Sidestepping memory constraints by shifting from GPU to CPU hardware is conceptually trivial, as most popular ConvNet frameworks support execution on both CPU and GPU environments. However, the issue preventing the widespread adoption of CPU implementations is not a lack of software support but the large perceived gap between CPU and GPU performance. This is reminiscent of a large ongoing CPUvsGPU debate, with various studies claiming that GPUs provide anywhere from 100to1000x speedup across broad problem domains (Lee et al., 2010). A recent review has demonstrated a similar performance gap in the order of 50x across the most popular ConvNet frameworks (Shi et al., 2016a). Even if distributed GPU solutions like TensorFlow require tensors to be recomputed or swapped between GPU and host CPU memory (Abadi et al., 2016), this overhead is easy to justify if the alternative is a 50fold increase in singlenode execution time.
Here we describe how fast algorithms for convolution can be extended to the general case of dimensional tensors, where the theoretical speedup is a substantial . Although recent studies have begun to explore extensions of FFTbased convolution to 3dimensions (Zlateski et al., 2016), to our knowledge there have been no attempts to extend Lavin and Gray’s Winogradstyle approach (Lavin & Gray, 2016). In order to extend the fast vector algorithm to 1 to dimensions, we consider the mode product of a tensor, , with a matrix, , herein denoted as (Kolda & Bader, 2009):
(3) 
In our case is sparse and is dense, so we implement (3) such that is traversed in the outermost two loops. We also introduce the following notation for brevity:
The fast algorithm for tensor convolution applies the transforms , and separately to each dimension of the kernel and data tensors, and :
(4) 
It is straightforward to show that (1) is a special case of (4) by considering the following equivalence:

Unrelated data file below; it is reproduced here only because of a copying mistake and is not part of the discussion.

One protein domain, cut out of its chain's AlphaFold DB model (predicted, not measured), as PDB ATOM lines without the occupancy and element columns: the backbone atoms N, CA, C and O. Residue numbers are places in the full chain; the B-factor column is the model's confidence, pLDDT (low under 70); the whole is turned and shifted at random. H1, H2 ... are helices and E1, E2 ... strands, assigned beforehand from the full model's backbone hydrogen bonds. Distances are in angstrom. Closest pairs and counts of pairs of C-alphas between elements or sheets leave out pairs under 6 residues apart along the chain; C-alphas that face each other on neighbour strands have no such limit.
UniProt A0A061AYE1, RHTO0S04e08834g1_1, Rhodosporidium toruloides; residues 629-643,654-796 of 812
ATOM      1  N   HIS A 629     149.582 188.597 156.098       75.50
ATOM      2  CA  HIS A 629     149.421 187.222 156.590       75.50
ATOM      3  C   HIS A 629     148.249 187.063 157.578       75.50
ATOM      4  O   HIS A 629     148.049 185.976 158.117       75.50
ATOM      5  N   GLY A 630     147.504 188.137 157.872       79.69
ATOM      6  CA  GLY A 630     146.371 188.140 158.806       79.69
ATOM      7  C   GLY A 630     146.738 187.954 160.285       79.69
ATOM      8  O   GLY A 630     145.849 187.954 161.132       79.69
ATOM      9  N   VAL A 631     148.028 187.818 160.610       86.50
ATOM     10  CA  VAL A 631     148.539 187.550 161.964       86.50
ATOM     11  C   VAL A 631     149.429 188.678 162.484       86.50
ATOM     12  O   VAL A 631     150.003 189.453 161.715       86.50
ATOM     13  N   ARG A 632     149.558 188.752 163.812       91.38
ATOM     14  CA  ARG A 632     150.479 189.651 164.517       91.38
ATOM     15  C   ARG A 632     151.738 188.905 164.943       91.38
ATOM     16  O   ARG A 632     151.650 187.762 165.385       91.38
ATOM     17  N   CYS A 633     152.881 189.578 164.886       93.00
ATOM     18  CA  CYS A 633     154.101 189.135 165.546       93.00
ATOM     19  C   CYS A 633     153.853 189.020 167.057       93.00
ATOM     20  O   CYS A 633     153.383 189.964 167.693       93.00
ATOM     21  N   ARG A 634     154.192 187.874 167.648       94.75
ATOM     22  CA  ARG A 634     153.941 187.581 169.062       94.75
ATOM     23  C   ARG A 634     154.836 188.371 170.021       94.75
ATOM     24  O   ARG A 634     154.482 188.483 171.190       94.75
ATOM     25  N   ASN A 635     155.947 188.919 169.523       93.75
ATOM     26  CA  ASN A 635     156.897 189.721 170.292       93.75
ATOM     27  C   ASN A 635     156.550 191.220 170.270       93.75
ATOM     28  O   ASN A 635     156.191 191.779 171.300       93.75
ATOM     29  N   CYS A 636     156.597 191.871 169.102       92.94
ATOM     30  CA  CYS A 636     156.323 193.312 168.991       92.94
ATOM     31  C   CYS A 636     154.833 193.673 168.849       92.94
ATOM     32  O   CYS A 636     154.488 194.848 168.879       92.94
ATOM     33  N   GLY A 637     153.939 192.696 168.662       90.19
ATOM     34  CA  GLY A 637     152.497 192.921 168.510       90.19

where the matrix is the mode major unfolding of tensor (Kolda & Bader, 2009). In the 1dimensional case, is simply and thus . Likewise in 2D, as and then (4) reduces to the case reported by (Lavin & Gray, 2016):
3.3 Amortizing Transform Costs
Manually reducing transform costs via Winogradstyle minimal algorithms is important for 2dimensional GPU implementations. However, this is less important for a CPU implementation of higherdimensional convolution. The reasons are twofold: (a) the matrix multiplication cost can be amortized across a larger number of kernels and channels due to relaxed memory constraints; and (b) CPUs are able to directly leverage the sparse structure of these matrices for further acceleration. Although efficient sparse linear algebra is possible on GPUs, this typically involves reshuffling sparse matrices into a dense representation (e.g. COO, CSR or ELLPACK (Grewe & Lokhmotov, 2011)) and introduces unnecessary computational overhead.
As a simple example, consider Winograd’s minimal F(2,3) algorithm presented in Section 2.2. Computing the output of length requires a total of 6 multiplications – 4 between the data and kernel, and 2 by a constant factor of 0.5. The 4 additions are ignored as modern CPUs can compute fused multiplyaccumulate operations in a single cycle. By contrast, computing explicitly by equation (1) requires 28 multiplications – 4 for the elementwise product, 16 for the data transform and 8 for the inverse transform (assuming transformed kernels are cached at training time). Even leveraging sparsity in the transform matrices requires 19 multiplications, which is more than triple that required for Winograd’s minimal algorithm.
The game changes when one considers these approaches in the context of a ConvNet layer with multiple channels and kernels. Without loss of generality, assume the numbers of kernels and channels are both equal to . As the inverse transform can be applied once over the reduced output and the data transform once across all kernels, the required number of multiplications is just (versus for Winograd). This can be reduced further to by exploiting the sparsity of and .